Should I begin to describe the grayness of my “complexion complex” with my mother’s first visual reaction to her offspring? She knew when she married my father that she’d have chocolate babies. But to her dismay, she had to settle for the two high-yellows that are my brother and I.
You’d probably see it in “black and white” if I were to describe the harshness in her voice when she critiques music videos.
She caws, “They got all these light-skinned girls. How come they couldn’t get a sister?”
I love my mother dearly, and she knows it, but what should these experiences leave me with other than a state of utter confusion?
She is the same color- if not lighter -than me. I am constantly faced with the question of why she feels this way about herself and how her views have impeded a positive self-image for me.
Many facets of my life have been measured to the yardstick by what I refer to as African Inadequacies.
I’m seldom sure of racist insinuations from regarding skin color. I didn’t know whether to take a white modeling scout’s reference to me as “exotic” as a complement or not.
I can testify that skin color alone, within the black community, will profit you nothing.
Black men are not attracted to me by some aromatic potion that my honey-brown skin secretes.
I have been in no way rewarded for my genetic code’s interpretation of Negroid features.
Rather I’ve been overlooked for the lack thereof.
My European ancestors have left me to fend for my own in black America with small thighs and a rear end that wouldn’t clap if I had hands surgically attached to it.
A big butt and a full-lipped smile will get a brother much easier than a fair hue.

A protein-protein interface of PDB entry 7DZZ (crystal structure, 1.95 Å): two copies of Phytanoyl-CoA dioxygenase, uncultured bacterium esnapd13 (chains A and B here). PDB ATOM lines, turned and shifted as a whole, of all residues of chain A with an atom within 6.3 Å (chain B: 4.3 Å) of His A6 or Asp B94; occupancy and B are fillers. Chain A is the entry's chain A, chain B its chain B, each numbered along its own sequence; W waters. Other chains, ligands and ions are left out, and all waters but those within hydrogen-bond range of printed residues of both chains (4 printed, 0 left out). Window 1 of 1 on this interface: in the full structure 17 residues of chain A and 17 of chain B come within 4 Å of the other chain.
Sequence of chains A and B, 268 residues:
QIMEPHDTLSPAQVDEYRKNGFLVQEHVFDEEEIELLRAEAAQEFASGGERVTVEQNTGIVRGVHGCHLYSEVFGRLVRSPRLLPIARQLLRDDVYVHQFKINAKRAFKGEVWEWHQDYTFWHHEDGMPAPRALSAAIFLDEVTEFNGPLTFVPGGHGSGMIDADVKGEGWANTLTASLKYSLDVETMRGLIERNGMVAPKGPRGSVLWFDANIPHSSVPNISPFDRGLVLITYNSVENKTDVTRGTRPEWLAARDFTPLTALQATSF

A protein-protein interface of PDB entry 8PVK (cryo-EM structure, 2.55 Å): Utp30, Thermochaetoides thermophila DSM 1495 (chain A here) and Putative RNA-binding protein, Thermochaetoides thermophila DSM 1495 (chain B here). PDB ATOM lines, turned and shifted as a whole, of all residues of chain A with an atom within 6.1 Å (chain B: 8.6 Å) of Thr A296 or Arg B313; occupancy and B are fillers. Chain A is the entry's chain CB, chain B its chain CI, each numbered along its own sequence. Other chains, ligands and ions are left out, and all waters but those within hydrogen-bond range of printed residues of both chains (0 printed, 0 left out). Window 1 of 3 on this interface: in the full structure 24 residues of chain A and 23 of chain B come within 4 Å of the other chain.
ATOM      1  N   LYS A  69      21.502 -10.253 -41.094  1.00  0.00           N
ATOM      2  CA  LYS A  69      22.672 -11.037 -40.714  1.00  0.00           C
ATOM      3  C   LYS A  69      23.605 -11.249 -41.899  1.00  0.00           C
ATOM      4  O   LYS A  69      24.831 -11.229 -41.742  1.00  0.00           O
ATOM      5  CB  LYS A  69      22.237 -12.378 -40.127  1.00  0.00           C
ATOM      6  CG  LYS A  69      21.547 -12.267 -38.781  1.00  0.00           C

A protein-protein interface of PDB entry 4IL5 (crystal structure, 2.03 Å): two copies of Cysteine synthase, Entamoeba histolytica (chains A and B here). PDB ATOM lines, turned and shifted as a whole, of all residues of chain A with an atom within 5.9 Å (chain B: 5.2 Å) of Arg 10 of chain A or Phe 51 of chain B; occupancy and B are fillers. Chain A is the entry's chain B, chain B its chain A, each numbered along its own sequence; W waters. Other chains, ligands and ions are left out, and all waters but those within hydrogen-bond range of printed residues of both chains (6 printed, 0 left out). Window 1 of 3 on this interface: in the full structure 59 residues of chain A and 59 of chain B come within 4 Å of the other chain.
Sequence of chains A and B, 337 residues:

But from countless forums and debates on the perils of the ebony-skinned.
I feel as though I should be ashamed of the way I look, and that anybody who favors me physically is suffering from a case of ignorance in its highest form.
As far as the media acting as a psychological danger, I totally agree.
However, we must understand that an influence only stimulates to the degree to which you will allow.
The subliminal or flagrant images dominating the mainstream, be it television and/or magazine covers, are aided by our African-American contributions.
By purchasing within the areas that they control, we support the ideals that we claim to be against and should more closely examine the definition of hypocrisy.
For that matter, does anybody remember what a boycott is?
A careful survey of the practices implemented by the plantation owners would show that they knew creating dissension among the slaves would prohibit them from coming together, thus thwarting any attempts of a revolt. Remember, those mixed breeds were still slaves.
In essence, it seems that this is a battle over who belongs with and is accepted by whites. I doubt anyone would take pride in fighting that kind of war.
If someone finally thinks I’m cute, it’s just because I’m “red with good hair.”
And if I one day look in the mirror and decide to find pleasure with it’s reflection, I think I’m the ‘ish’ because I’m “red with good hair.”
Personally, I don’t believe you need anyone to designate who should be attractive to you.
And you shouldn’t feel any less or more of a person if you are drawn to lighter or darker skin respectively.
LeiLani Neal is a sophomore magazine production student from Fort Lauderdale.